The Wondrous Waters Of Niagara Falls
Most people tend to think of the horseshoe shaped phenomenon as Niagara Falls, when in fact the Falls is a grouping of three such sights including Horseshoe, American and Bridal Veil Falls.
Technically speaking, the Falls themselves are not as deep as they appear, due to the rock formations at the bottom, which are the reason so few daredevils have survived a plunge over them in barrels and other vessels. The American and Bridal Veil Falls are listed at 176 feet high, but about 76 feet of that is rock. Horseshoe Falls does go a little further before reaching the boulders, with a height of 167 feet. Collectively, they spew a lot of water in a day, with 150,000 gallons per second rushing over American/Bridal and four times that pouring over the Horseshoe Falls. Goat Island in the Niagara River, interferes with the flow/power on the "American side" as it's called."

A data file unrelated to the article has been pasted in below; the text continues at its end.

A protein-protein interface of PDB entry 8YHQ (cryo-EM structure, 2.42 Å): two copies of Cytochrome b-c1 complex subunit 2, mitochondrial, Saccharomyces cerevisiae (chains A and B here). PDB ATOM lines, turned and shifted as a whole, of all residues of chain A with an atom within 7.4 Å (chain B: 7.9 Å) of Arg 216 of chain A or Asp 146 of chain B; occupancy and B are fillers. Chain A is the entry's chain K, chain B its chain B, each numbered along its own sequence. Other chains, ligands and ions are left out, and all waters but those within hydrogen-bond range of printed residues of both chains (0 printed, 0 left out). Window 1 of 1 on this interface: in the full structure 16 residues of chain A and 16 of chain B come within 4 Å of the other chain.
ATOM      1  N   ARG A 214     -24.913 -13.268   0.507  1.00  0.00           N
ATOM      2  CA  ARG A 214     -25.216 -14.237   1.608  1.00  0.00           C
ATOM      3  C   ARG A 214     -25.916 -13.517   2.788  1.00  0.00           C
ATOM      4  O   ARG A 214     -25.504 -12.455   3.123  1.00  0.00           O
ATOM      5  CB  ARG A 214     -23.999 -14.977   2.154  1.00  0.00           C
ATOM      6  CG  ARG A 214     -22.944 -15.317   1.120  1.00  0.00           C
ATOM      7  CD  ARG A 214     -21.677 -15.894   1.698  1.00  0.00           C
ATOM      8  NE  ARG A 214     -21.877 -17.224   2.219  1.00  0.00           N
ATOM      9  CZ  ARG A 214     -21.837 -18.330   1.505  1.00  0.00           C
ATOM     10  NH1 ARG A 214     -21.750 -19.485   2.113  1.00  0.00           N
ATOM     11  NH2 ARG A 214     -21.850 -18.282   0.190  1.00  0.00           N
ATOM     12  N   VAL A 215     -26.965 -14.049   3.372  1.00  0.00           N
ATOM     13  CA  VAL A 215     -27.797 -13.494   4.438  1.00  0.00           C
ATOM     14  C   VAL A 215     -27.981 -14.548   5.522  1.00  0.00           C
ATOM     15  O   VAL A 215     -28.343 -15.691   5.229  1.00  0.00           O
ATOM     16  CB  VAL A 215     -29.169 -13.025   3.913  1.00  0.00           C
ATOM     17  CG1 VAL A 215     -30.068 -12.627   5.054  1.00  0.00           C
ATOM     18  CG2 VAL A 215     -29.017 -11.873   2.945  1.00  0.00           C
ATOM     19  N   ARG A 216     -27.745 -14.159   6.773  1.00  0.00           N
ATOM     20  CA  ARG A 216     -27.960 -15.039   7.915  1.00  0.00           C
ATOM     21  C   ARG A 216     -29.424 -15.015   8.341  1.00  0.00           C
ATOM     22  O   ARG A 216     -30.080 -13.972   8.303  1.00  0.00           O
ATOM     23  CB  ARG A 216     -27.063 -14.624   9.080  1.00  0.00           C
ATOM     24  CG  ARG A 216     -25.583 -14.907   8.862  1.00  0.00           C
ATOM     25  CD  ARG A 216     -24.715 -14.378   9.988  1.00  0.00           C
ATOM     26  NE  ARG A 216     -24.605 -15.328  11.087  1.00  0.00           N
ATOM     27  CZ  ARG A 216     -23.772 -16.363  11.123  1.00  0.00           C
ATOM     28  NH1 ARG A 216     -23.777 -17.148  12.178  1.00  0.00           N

Because of the constantly moving water, the Falls never freeze over. However, the misting that occurs from water striking the rocks, can freeze, and cause piles of ice along the shore, up to fifty feet high. In the 19th century, this eventually reached out from both sides and formed one arch, or ice bridge, on which tourists would take a stroll. This practice was banned in 1912 when the bridge broke, and three people drowned.
The flow has only been halted once in known history, and it was because of ice, although the Falls had not frozen over. It was a build-up of ice floes and breaking ice above the Falls, which stopped the water on March 29, 1848. People were actually able to walk out and pick up items off the riverbed.